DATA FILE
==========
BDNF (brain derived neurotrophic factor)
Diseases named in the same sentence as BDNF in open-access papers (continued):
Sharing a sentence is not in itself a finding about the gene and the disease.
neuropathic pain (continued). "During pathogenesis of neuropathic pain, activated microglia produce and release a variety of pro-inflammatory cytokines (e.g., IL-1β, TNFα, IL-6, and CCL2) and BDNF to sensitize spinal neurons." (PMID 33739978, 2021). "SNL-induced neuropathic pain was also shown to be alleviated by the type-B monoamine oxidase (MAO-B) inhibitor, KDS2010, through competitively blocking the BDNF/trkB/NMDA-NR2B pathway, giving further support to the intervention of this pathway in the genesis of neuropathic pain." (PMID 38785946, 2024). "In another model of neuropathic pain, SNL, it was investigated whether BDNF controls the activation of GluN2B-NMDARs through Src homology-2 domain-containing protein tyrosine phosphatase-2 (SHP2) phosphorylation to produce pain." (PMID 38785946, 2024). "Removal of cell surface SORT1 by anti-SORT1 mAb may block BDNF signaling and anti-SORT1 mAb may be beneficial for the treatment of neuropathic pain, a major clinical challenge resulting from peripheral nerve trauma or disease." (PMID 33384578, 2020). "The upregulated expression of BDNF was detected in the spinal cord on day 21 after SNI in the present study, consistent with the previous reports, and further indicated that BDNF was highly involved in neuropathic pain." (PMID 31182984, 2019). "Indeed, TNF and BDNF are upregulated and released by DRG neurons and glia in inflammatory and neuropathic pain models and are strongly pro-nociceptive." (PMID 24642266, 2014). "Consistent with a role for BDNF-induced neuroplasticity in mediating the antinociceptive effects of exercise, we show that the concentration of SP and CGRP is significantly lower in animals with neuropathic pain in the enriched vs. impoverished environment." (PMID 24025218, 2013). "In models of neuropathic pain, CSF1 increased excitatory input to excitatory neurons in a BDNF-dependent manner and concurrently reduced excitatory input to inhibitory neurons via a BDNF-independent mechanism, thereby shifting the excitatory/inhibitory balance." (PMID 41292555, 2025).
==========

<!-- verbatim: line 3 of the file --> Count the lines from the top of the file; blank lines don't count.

Sharing a sentence is not in itself a finding about the gene and the disease.